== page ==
Looking at the world of wine from a 21st-century perspective, it's easy to forget that American wines (for this piece we're limiting that to U.S. wines), are relative newcomers. A few of us may still have bellbottoms in our closets from the 1970s. In wine time, that barely registers on the glorious grape-making scale when compared to wine crafting titans like France and Italy. In that short time, though, the number of wineries in the U.S. has grown from 200 to 4,000. There are wineries and vineyards in all 50 states -- even Hawaii and Alaska. Where Americans may have been largely wine neophytes 30 years ago, that's changing, too. Americans make great wine these days, and we also consume wine in large quantities. In 2010, the U.S. surpassed France as the No. 1 wine consumer worldwide.
We could wax poetical about the special allure of wine, its history and its ability to transform an occasion into an event. The simpler truth here, though, is that wine is a big business that's getting bigger every year. The U.S. isn't the only country that's entered the winemaking industry in a big way, either. Countries like Australia and Argentina that wouldn't have registered on any wine aficionado's radar a few decades ago both made it into the 2009 top 10 list of wine producing countries.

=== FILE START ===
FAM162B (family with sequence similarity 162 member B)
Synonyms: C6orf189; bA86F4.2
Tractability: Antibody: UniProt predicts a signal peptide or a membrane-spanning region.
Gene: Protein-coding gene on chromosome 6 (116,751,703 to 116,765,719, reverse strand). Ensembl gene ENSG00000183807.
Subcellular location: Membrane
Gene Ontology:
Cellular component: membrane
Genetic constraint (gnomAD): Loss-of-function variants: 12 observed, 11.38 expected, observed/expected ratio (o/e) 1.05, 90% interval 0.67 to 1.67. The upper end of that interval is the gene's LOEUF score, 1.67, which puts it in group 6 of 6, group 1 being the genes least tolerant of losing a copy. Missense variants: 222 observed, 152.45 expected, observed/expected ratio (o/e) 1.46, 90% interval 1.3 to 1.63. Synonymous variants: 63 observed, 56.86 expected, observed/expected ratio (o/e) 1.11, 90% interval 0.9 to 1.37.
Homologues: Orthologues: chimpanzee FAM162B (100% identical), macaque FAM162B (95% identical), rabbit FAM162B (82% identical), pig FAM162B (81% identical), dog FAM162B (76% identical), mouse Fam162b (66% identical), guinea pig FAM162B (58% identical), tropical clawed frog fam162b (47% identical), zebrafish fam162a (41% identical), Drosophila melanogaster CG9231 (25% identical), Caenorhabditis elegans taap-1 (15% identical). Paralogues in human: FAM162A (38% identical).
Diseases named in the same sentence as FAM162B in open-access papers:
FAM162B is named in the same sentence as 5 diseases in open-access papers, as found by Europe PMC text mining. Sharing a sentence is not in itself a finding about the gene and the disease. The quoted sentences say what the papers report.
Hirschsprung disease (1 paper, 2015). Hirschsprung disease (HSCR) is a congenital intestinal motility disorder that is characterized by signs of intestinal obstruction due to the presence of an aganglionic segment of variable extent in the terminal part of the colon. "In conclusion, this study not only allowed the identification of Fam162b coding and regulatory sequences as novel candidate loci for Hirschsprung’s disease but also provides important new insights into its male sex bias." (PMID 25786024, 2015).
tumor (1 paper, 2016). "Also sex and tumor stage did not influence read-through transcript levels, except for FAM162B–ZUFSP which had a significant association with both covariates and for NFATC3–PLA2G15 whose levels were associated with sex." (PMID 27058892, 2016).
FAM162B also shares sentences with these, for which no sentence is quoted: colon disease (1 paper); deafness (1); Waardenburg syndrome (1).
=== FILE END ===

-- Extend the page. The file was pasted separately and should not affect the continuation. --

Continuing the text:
Advances in the science of grape cultivation and specialized grape varieties designed to thrive in specific microclimates are making it easier to grow superior grapes in challenging landscapes. Deft winemakers have also developed a sophisticated understanding of the changing tastes of the international wine-drinking community. When you add to that the potential revenue presented by emerging markets like China, wine and winemaking becomes art, craft, science and commerce all matured and bottled into one tantalizingly delicious package.
Let's take a closer look at regional American wines from sea to shining sea. They represent a fascinating mix of ingenuity and an abiding desire to create the finest wines on Earth.